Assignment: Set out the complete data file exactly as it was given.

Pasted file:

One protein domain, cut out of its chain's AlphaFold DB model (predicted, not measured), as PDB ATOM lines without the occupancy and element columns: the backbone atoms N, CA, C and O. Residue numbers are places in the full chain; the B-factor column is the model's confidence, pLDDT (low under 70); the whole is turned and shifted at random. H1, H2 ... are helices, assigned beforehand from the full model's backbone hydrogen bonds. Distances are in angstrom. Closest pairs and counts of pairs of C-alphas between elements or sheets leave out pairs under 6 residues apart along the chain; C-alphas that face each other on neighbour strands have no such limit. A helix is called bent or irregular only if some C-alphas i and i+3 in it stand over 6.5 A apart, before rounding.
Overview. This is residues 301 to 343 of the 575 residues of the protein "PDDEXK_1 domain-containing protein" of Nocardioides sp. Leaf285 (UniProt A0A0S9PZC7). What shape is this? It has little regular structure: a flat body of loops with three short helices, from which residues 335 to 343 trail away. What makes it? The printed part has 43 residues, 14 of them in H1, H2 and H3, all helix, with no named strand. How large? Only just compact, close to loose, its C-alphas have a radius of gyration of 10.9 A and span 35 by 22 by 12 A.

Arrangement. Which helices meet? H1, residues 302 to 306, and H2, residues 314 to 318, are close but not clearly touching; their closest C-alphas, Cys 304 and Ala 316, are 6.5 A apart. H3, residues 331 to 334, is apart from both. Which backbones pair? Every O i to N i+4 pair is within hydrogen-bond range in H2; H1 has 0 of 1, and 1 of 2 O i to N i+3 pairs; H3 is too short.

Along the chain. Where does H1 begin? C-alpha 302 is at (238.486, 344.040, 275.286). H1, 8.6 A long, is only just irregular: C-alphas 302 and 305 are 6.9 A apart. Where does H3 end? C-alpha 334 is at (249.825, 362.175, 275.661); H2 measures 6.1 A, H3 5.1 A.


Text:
One protein domain, cut out of its chain's AlphaFold DB model (predicted, not measured), as PDB ATOM lines without the occupancy and element columns: the backbone atoms N, CA, C and O. Residue numbers are places in the full chain; the B-factor column is the model's confidence, pLDDT (low under 70); the whole is turned and shifted at random. H1, H2 ... are helices, assigned beforehand from the full model's backbone hydrogen bonds. Distances are in angstrom. Closest pairs and counts of pairs of C-alphas between elements or sheets leave out pairs under 6 residues apart along the chain; C-alphas that face each other on neighbour strands have no such limit. A helix is called bent or irregular only if some C-alphas i and i+3 in it stand over 6.5 A apart, before rounding.
Overview. This is residues 301 to 343 of the 575 residues of the protein "PDDEXK_1 domain-containing protein" of Nocardioides sp. Leaf285 (UniProt A0A0S9PZC7). What shape is this? It has little regular structure: a flat body of loops with three short helices, from which residues 335 to 343 trail away. What makes it? The printed part has 43 residues, 14 of them in H1, H2 and H3, all helix, with no named strand. How large? Only just compact, close to loose, its C-alphas have a radius of gyration of 10.9 A and span 35 by 22 by 12 A.

Arrangement. Which helices meet? H1, residues 302 to 306, and H2, residues 314 to 318, are close but not clearly touching; their closest C-alphas, Cys 304 and Ala 316, are 6.5 A apart. H3, residues 331 to 334, is apart from both. Which backbones pair? Every O i to N i+4 pair is within hydrogen-bond range in H2; H1 has 0 of 1, and 1 of 2 O i to N i+3 pairs; H3 is too short.

Along the chain. Where does H1 begin? C-alpha 302 is at (238.486, 344.040, 275.286). H1, 8.6 A long, is only just irregular: C-alphas 302 and 305 are 6.9 A apart. Where does H3 end? C-alpha 334 is at (249.825, 362.175, 275.661); H2 measures 6.1 A, H3 5.1 A.